Bottom line: Would I recommend it? Yes, definitely. These are merely my opinions, and they may not reflect the tastes and opinions of others. Three bees.

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Interested in Canadian history? Want to know more? Then visit my new page:  In Praise of Canadian History.

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boycott sochi

Boycott Russia’s attack on human rights. October 5, 6 & & 7 boycott Coca Cola and MacDonald s.

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If you would like to learn more about my other books, or to order copies, click on the specific cover below.Two Irish Lads and Nor All Thy Tears are available in both Kindle and Nook formats. Publisher’s price, $4.95.

            

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September 9, 2013 Posted by | Fiction, Gay fiction, Gay romance, Gay western | Leave a comment

Taking Chance, by Laura Harner

A fine example of the western genre from a M/M perspective.

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takin chance - coverStory blurb: Officer Chance Carter is pretty sure he’d still enjoy being on either end of a good ass reaming—just not the one from his supervisor that lands him on an involuntary extended vacation. Another holiday season with nothing to do except visit an old friend.

Former hospital corpsman Bryan Mitchell doesn’t feel less than honorable, but that’s what his discharge paperwork states. Now he’s down and out in Kingman, Arizona until the charity of a stranger lands him a temporary job for the holidays.

When two federal employees go missing during a highly controversial wild horse roundup, the two Willow Springs Ranch newcomers are drafted to help in the search, but if rumors of a local anti-government militia are true, Chance and Bryan may be in serious trouble—and from something far more dangerous than their mutual attraction.*

*Available as a free download on Goodreads (http://www.goodreads.com/book/show/16279824-taking-chance?ac=1)

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Review by Gerry Burnie

Taking Chance (Willow Springs Ranch #3) by Laura Harner [Hot Corner Press; Second edition, June 2, 2013] is number three in a series, and I am obliged to admit it is the first I have read. Therefore, I have no background with character like Cass and Ty. However, I didn’t find this to be a disadvantage.

The story line is quite conventional. Bryan Mitchell has been given a dishonourable discharge from the navy, due to ‘conduct unbecoming,’ and because of this stigma he finds himself down and out. Fate leads him to Willow Springs Ranch, and since he and Ty both have navy backgrounds, he is hired on.

In the meantime, Chance Carter screws up on his sensitive job and is given an extended leave of absence; therefore, fate once again, leads him to Willow Springs Ranch.

Both are strong personalities. but from different perspectives, so their first meeting is rather feisty; however, when they are called upon to help find two government workers who have gone missing on a controversial horse roundup, they get to know one another both emotionally and physically.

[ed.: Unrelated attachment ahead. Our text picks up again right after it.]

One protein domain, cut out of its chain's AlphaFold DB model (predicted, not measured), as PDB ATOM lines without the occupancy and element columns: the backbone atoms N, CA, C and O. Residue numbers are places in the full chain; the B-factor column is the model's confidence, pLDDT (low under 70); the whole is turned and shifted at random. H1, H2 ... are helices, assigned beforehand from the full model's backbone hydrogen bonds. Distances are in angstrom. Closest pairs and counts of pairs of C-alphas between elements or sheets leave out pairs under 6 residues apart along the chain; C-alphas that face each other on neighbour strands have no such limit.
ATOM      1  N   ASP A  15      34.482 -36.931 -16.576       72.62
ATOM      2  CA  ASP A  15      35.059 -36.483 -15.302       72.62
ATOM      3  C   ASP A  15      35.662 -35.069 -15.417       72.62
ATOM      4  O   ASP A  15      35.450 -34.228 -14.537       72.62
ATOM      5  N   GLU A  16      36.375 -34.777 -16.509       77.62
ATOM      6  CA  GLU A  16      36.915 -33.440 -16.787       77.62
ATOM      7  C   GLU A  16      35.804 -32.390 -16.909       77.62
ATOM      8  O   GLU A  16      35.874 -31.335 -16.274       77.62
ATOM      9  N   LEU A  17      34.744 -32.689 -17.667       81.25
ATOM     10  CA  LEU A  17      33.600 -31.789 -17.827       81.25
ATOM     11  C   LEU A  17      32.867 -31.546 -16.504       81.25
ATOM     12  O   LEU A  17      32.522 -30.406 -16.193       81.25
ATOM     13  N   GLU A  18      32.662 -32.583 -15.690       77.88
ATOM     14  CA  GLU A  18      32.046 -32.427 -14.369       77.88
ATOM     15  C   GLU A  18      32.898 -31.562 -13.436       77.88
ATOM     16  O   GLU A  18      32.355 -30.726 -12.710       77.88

[I don’t review sex scenes since I generally scan over them, (I mean, how many ways are there that haven’t been written about?) but for those who like a little spice with their story, there are plenty to satisfy.]

Things get dicey on this search, including one of them being kidnapped, but it provides a nice bit of drama as befits a good western.

I am somewhat of an aficionado of the western genre. I’ve read dozens of biographies and autobiographies, plus the same number of fictional adaptations, and this one can take a respectable position among them all.

It’s more of an adventure than a romance (which it should be), but being an M/M story it has to have some. I also liked the fact that the romance part didn’t stray into ‘Harlequin Romance’ territory.

That said, it didn’t break any new territory, which is not necessarily a bad thing, but it is the difference between a good novel and an outstanding one—in my opinion, anyway. Four and one-half bees.

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Protest the Homophobic attack on human rights and dignity in the former Soviet Union of Russia.

sidney_crosbySidney Crosby, Shea Weber Say They Oppose Russian Anti-Gay Law

Sidney Crosby, the 26-year-old captain of the Pittsburgh Penguins, and Shea Weber, the 28-year-old defenceman of the Nashville Predators, on Sunday came out against a Russian anti-gay law.

The hockey players made their remarks during a news conference to kick off Canada’s Olympic training camp, the Calgary Herald reported.

See: http://www.ontopmag.com/article.aspx?id=16229&MediaType=1&Category=8

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Interested in Canadian history? Want to know more? Then visit my new page:  In Praise of Canadian History.

It is a collection of little-known people, facts and events in Canadian history, and includes a bibliography of interesting books as well. Latest post: Sheriff John S. Ingram: Two-fisted town-tamer.

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If you would like to learn more about my other books, or to order copies, click on the specific cover below. Two Irish Lads and Nor All Thy Tears are available in both Kindle and Nook formats. Publisher’s price, $4.95.

      

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August 26, 2013 Posted by | Gay fiction, Gay western, M/M love and adventure, Traditional Western, Uncategorized | Leave a comment